My first issue of Dialogue: A Journal of Mormon Thought is online today! It features articles by Fiona Givens, Mel Bashore, and Dennis Potter; poetry by Mark Brown, Warren Hatch, Sarah Page, Jenny Webb, fiction by Stephen Carter; a Mormon-Catholic dialogue featuring Polly Aird, Zina Petersen (!), Dan Dwyer, Mat Schmaltz, and Bob Rees; a wonderful New Voices essay by Christinah Cross; a sermon by Phyllis Barber; and insightful book reviews by Taylor Petrey, Rosalynde Frandsen Welch, Michael Austin, and Joseph Gile. I’m thrilled with this issue and looking forward to the next!
I’m happy to be assuming editorship of the journal for the next few years, and it is particularly exciting to be coming on board as we anticipate the journal’s fiftieth anniversary. (Stay tuned for details about our September 30th celebration!) The previous editor, Kristine Haglund, is going to be a tough act to follow. She demonstrated the very best of Dialogue: dedication to scholarly content, excellence in writing, and fine artistic sensibilities. She brought a vision for how bring a global perspective to Dialogue and move the journal into the internet age. She is one of the smartest and most talented people I know, and I’m honored to count her as a friend.
Dialogue began in 1966, when a group of young scholars at Stanford University envisioned an independent Mormon journal that spoke to both faith and intellect, bringing together academic rigor, artistic quality, diverse perspectives, and heart-felt conviction. In the journal’s inaugural issue, Eugene England argued that dialogue—speaking from our hearts and listening compassionately to others—is central to the Mormon project, and he saw the journal as a vehicle for understanding and healing. Constructive and charitable dialogue, England argued, “will not solve all of our intellectual and spiritual problems—and it will not save us; but it can bring us joy and new vision and help us toward that dialogue with our deepest selves and with our God which can save us.”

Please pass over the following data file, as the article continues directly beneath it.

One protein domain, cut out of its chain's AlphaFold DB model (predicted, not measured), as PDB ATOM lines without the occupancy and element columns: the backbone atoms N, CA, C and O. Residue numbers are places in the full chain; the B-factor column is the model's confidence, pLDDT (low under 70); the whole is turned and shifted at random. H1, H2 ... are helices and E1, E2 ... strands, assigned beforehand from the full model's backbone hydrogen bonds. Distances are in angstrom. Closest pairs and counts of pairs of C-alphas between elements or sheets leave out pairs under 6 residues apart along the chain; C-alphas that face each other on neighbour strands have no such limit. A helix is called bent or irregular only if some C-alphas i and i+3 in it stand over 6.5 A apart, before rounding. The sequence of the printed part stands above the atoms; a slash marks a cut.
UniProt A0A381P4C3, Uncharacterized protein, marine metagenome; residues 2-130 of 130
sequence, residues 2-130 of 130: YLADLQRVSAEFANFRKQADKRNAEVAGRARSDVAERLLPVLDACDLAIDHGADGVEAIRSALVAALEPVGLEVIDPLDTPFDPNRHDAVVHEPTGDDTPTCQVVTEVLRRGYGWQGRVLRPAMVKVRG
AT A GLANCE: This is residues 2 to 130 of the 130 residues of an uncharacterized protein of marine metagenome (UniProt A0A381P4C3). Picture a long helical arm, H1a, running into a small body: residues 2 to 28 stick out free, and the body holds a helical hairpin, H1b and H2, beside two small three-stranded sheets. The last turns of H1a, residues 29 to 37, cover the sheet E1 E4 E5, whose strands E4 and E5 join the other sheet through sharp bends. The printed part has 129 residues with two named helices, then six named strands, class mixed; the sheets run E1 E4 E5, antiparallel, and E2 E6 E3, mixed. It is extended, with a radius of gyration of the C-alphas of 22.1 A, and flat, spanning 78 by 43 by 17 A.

Dialogue soon became one of the main venues where Latter-day Saints discussed national and international issues of the day, like the Vietnam War, the Equal Rights Amendment, and the Civil Rights Movement; as well as unique Mormon issues, like Blacks and the priesthood and the discovery of the Joseph Smith papyri. Dialogue has, I believe, been a positive force in Mormonism, modeling ways to navigate the channels between faith and reason, and providing a better appreciation of Mormonism’s bold and expansive worldview.
Before beginning my tenure, I read Devery Anderson’s four-part history of Dialogue and reviewed the journal’s five decades of content. I am surprised at how little has changed and how relevant much of that content remains. I have also realized how revolutionary the internet has been. When Dialogue moved from California to Virginia, and then from Virginia to Utah, it required a moving truck. The journal needed extensive office space to house the staff required to publish and distribute the journal. No moving vans were necessary for the move from Boston to Orem, and email and Dropbox allow me to work with editors and production staff from around the world. The internet has also had a huge effect on Mormonism in the twenty-first century. While it has facilitated support for the various subgroups of our community, it has, unfortunately, also balkanized the conversation, creating echo chambers for like-minded individuals. Furthermore, information’s free access has sometimes led to disenchantment with and disengagement from the Church.